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A Gander at Mother Goose (1940)

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A collection of short gags based on classic nursery rhymes and fairy tales. Mary, Mary Quite Contrary, in her best Katharine Hepburn, tells us how her garden is really doing. Humpty Dumpty ... See full summary »


(as Fred Avery)


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Title: A Gander at Mother Goose (1940)

A Gander at Mother Goose (1940) on IMDb 6.5/10

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Uncredited cast:
Sara Berner ...
Mistress Mary - Little Miss Muffet (voice) (uncredited)
Humpty Dumpty / Jack / Big Bad Wolf / Dog / Eagle / Mouse (voice) (uncredited)
Robert C. Bruce ...
Narrator (voice) (uncredited)
Bernice Hansen ...
Little Hiawatha / Little Mouse (voice) (uncredited)


A collection of short gags based on classic nursery rhymes and fairy tales. Mary, Mary Quite Contrary, in her best Katharine Hepburn, tells us how her garden is really doing. Humpty Dumpty doesn't completely crack up. Jack and Jill go up the hill and have too much fun to come down. Little Miss Muffet frightens the spider off. The Three Little Pigs give the Big Bad Wolf a bottle of mouth-wash. A parade of wooden soldiers, in perfect formation from the waist up. Starlight, Starbright: A dog gets his wish a tree. Jack be nimble but not quite nimble enough. The old lady in the shoe made the old man very happy. (A gag involving Hiawatha, trimmed from the TV version.) Finally, the night before Christmas, and one stirring mouse tells the other to be quiet. Written by Jon Reeves <>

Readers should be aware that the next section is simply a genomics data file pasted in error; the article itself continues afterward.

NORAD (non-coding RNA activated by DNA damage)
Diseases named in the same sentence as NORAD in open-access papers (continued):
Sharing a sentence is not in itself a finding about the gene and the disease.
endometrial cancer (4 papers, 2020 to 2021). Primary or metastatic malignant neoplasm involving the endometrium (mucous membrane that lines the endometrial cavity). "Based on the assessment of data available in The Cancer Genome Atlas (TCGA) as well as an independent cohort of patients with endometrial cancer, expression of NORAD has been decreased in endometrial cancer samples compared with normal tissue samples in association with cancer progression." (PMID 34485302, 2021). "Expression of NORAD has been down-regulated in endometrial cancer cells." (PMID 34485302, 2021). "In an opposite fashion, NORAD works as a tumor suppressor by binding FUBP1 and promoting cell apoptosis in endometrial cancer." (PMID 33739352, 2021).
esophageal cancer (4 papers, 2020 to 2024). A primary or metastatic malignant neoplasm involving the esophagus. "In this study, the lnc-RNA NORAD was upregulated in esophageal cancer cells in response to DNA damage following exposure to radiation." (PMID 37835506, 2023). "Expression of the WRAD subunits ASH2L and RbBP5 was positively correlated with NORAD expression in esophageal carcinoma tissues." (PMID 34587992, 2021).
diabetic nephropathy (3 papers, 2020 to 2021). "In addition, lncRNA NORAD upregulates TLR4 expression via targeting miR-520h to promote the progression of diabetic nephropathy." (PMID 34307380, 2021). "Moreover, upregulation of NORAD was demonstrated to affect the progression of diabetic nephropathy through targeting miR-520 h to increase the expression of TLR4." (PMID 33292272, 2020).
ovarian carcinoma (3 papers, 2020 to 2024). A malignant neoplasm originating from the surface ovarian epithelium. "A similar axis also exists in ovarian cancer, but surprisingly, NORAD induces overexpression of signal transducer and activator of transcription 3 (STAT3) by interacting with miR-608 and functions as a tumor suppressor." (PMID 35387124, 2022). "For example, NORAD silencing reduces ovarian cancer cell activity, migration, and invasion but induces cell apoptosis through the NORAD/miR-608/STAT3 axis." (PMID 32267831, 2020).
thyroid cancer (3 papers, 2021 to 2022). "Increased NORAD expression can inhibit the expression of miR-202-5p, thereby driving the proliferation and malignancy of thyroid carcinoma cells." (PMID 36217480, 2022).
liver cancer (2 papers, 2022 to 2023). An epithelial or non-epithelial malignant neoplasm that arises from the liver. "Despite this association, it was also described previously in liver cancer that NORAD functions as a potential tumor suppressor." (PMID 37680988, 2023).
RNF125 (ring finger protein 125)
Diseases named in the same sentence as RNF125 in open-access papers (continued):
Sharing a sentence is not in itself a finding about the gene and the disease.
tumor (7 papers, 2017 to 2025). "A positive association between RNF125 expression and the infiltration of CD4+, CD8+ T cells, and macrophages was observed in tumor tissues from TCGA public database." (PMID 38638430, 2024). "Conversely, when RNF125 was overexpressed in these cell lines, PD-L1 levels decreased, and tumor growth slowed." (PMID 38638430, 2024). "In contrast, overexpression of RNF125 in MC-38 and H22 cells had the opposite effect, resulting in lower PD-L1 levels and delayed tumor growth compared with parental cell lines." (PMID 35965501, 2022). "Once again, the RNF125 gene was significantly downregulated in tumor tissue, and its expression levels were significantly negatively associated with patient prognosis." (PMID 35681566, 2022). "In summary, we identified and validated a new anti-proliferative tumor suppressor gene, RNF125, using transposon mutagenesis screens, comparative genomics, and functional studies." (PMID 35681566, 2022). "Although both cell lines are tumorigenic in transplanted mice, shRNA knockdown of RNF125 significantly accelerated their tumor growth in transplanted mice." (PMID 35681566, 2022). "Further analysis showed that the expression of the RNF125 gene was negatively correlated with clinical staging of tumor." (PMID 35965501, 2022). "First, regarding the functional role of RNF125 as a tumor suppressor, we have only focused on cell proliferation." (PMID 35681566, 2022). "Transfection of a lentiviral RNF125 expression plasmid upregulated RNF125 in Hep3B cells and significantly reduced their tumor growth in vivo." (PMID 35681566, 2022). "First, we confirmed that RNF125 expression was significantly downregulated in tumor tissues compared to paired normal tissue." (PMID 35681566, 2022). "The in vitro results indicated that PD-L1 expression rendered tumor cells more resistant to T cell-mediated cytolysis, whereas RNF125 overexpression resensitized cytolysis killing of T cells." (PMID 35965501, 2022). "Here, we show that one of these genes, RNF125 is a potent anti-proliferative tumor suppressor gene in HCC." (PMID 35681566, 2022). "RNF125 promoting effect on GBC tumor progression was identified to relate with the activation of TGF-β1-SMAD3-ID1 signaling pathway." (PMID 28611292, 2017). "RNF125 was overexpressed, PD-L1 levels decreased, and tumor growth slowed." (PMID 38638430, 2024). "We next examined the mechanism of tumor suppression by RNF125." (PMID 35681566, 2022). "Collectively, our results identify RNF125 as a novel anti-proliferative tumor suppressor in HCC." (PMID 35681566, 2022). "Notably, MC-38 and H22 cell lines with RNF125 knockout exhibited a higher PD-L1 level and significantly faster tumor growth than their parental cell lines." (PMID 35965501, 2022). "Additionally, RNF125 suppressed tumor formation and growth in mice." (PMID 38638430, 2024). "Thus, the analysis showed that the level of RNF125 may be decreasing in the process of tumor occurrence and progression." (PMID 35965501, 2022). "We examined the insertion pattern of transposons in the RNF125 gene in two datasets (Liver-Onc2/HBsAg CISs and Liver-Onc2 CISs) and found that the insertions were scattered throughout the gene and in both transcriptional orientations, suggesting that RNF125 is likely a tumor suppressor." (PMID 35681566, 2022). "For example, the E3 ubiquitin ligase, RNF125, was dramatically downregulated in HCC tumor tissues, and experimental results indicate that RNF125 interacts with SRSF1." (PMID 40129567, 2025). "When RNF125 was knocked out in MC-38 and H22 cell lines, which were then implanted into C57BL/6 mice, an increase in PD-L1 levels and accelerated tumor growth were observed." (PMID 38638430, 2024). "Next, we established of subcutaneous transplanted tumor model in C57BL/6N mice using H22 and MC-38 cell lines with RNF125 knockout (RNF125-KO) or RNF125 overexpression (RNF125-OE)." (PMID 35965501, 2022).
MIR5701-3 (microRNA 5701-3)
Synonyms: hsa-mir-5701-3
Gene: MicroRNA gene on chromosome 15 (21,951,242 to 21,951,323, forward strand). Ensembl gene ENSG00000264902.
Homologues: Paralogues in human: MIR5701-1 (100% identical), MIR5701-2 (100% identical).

Plot Summary | Add Synopsis





Release Date:

25 May 1940 (USA)  »

Also Known As:

A Gander at Mother Goose  »

Company Credits

Production Co:

Show detailed on  »

Technical Specs


Sound Mix:


Aspect Ratio:

1.37 : 1
See  »

Did You Know?

Crazy Credits

Technical Advisor: Mother Goose See more »


Referenced in Pigs in a Polka (1943) See more »


What's the Matter with Father
Music by Egbert Van Alstyne
Played during the shot of the man reading the newspaper
See more »

Frequently Asked Questions

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User Reviews

More talky than normal for Tex Avery, but it's largely successful.
26 November 2002 | by (Tucson AZ) – See all my reviews

This is a cartoon that was made in a format Tex Avery wasn't always successful with-a series of loosely connected blackouts, which are little comic set-pieces. Avery didn't always do these well because each distinct piece had its own setup, joke and punchline, usually requiring more dialogue and a slower pace than Avery liked to use. This one works better than others he did because the gags are funnier and there are some sight gags here that have Avery written all over them (in Humpty Dumpty and Jack Be Nimble particularly) and the pacing is a little better. As I said, this type didn't really suit Avery very well. One sub-class of this type Avery did have success with, though, and it was the travelogue cartoons, I suspect because they were parodies of the often mind-numbingly bland and sophorific travelogues that were popular in the 1930s and 1940s, thus making them sitting ducks for the antic lunacy that was Avery's long suit. Decent, but not up to his better work. Worth watching once. Recommended for Tex Avery die-hard fans (like me).

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